Every year, 100 million people around the world fall into poverty due to medical costs. Insurance is playing an increasing role in helping poor households avoid this tragic outcome.
Government-led programs can have dramatic impacts by providing scale and wide-spread coverage. In Mexico nearly 7% of families were dragged below the poverty line each year by medical emergencies until the late 1990s. In 2004, a government insurance program, Seguro Popular, was introduced, and by 2010, this number had fallen to less than 3%. Health insurance is now nearing universal coverage, and those who do seek medication and procedures no longer risk being bankrupted by illness. Health outcomes have also improved.
Policy and partnerships can also lead to microinsurance products that low-income individuals in developing countries can purchase. The Insurance Regulator in Zambia for instance, is authorizing new distribution channels. In 2012, two new microinsurance products were introduced, and for the first time, clients could buy life insurance using mobile phones, for as little as USD 0.30 per month. In Jordan, Women’s World Banking partnered with an insurance company to launch the The Caregiver Policy, microinsurance for emergency medical care. For a small monthly premium with their loan repayments, women receive funds for each night spent in a hospital due to medical emergencies, including pregnancy. Women can use this money not only for medical care, but also to cover related business losses and transport costs, helping them to rebound physically and financially. The pilot of the project was highly successful: by 2012, over 91,000 women had enrolled in the program, covering 98% of WWB clients in Jordan. There are plans to expand the program to new markets.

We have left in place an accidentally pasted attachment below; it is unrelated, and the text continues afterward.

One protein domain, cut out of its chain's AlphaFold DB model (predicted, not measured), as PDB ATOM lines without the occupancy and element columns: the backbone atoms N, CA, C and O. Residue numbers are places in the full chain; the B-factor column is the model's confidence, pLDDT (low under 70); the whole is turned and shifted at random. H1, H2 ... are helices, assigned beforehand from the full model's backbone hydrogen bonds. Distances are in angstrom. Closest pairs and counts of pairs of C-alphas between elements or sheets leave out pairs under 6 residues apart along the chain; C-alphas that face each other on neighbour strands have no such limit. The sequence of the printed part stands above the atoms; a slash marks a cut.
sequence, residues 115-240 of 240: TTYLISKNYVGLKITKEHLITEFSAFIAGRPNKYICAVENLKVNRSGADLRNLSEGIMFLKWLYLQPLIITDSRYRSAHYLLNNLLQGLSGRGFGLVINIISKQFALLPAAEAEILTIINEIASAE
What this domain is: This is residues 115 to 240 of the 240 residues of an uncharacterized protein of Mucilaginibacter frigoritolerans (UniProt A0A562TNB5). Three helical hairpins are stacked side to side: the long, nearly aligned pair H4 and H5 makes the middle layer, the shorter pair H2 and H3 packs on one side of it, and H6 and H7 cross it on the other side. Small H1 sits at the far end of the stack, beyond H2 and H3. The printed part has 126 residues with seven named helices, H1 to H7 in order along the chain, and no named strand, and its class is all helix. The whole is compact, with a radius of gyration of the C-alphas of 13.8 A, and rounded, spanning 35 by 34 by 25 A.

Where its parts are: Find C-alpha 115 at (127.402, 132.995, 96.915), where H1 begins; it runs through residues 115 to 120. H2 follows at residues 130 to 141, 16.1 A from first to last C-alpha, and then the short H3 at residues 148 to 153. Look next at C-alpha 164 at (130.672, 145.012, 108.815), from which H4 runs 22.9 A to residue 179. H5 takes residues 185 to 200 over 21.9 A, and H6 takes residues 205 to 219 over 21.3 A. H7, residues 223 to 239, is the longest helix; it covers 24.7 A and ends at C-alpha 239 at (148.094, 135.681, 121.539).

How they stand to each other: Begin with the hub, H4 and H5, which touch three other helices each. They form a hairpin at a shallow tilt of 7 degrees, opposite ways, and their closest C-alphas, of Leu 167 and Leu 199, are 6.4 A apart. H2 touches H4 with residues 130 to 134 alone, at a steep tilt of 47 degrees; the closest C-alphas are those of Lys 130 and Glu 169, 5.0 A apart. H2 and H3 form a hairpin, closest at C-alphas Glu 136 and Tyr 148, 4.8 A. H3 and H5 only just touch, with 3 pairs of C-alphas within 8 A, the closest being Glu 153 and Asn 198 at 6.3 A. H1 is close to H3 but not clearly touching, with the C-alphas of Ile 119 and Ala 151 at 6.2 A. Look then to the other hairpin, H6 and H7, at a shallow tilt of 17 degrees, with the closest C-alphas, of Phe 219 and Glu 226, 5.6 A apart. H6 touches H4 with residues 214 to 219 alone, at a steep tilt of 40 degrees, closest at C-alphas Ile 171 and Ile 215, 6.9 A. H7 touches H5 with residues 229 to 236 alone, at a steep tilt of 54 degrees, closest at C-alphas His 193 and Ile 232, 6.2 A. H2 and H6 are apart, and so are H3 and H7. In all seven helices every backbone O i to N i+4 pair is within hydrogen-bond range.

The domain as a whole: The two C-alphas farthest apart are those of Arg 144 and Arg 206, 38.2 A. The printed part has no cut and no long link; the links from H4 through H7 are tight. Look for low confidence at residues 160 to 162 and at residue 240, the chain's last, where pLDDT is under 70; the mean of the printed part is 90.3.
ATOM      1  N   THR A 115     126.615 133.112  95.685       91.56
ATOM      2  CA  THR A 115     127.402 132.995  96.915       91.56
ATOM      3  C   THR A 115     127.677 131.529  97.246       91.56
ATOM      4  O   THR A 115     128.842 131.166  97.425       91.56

A savings account is the simplest form of insurance, and even the most basic of savings products can be effective in managing health care costs. Women in Kenya provided with a dedicated savings box and key had an increase in preventative health care investments of 68% over a control group, and those using savings earmarked for a specific health product had investments 129% higher.
As financial institutions move toward offering a more diverse mix of services to the poor, savings and insurance products will be important to absorbing risks and improving resiliency.
- The Economist, “Stretching the safety net,” (2012).
- World Bank, “CCT Programs: Now on Every Continent - Conditional Cash Transfers: Reducing Present and Future Poverty,” World Bank website.
- Pascaline Dupas, Jonathan Robinson. “Why Don't The Poor Save More? Evidence From Health Savings Experiments,” (2011).
- The Microinsurance Network